By Morgan True, VTDigger.org
The Affordable Care Act’s so-called “Cadillac tax” on high-value health insurance plans will cost some Vermonters an estimated $9 million when it’s implemented in 2018, according to a draft report released Monday by the Legislative Joint Fiscal Office (JFO). That tax bill is expected to grow to $40 million by 2023.
The “Cadillac tax” is a 40 percent excise tax on the value of health benefits that exceed $10,200 for individuals and $27,500 for families. The tax is imposed on the dollar amount in excess of those thresholds.
Revenue from the tax will go toward the Affordable Care Act’s subsidies. But the tax is also meant to discourage high-value health plans that insulate people from health care costs and engender the overuse of health services. Most public sector health plans, and all individual and family plans offered to state employees in 2015, are expected to be subject to the tax, unless their value is reduced. It is likely that private sector health plans will be affected as well—especially those that self-insure.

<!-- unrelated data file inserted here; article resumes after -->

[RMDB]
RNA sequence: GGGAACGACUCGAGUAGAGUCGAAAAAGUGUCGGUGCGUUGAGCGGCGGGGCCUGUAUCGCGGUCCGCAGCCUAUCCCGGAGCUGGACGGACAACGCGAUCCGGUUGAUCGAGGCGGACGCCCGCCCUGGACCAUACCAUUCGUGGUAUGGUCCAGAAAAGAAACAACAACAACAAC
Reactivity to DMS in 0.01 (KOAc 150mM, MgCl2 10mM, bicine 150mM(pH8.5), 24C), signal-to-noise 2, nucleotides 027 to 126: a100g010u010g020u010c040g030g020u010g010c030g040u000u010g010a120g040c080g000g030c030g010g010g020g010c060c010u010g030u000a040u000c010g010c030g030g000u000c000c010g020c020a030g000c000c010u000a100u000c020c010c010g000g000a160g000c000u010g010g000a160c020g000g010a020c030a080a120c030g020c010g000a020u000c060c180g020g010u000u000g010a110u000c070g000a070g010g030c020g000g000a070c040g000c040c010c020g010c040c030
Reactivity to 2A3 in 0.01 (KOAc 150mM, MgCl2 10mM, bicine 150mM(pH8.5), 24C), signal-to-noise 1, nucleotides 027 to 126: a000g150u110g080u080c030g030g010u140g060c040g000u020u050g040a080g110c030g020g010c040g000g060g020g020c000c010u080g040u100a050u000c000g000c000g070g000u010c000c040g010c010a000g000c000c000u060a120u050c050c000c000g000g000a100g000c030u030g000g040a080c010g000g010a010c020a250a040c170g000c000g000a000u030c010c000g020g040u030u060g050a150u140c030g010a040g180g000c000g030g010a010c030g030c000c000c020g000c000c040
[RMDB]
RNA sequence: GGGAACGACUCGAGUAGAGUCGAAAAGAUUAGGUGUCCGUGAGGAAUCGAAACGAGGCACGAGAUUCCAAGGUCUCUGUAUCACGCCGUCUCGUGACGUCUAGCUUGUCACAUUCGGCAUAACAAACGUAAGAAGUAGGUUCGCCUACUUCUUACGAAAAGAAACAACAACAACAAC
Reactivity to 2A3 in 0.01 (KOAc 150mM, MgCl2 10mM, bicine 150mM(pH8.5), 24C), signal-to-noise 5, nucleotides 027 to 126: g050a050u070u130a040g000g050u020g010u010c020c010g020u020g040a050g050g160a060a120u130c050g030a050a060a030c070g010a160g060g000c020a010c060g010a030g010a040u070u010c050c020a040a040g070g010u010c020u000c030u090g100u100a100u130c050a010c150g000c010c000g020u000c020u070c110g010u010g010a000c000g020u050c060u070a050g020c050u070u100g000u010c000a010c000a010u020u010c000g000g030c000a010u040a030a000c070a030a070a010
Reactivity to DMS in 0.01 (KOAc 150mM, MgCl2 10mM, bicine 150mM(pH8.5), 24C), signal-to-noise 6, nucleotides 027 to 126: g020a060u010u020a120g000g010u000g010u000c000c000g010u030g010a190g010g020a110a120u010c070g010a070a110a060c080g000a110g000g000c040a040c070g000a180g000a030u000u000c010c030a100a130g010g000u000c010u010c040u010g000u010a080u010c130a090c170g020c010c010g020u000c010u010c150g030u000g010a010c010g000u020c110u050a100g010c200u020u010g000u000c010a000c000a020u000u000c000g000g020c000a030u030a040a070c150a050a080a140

Many private employers will reduce the cost of their plans, pass the tax to their employees or give employees a stipend of taxable dollars to purchase coverage through a health insurance exchange, according to the analysis.
The excess benefit for state employees’ SelectCare point-of-service family plan is projected to have a tax liability of $1,400, while the Total Choice plan for individuals is projected to have a $1,600 liability.
Health plans offered to public school employees through the Vermont Education Health Initiative will be affected, with JFO projecting that two of the seven individual plans and one family plan will go over the threshold in 2018. Platinum Vermont Health Connect plans are also expected to cross the threshold by 2020 for MVP and 2022 for Blue Cross-Blue Shield of Vermont.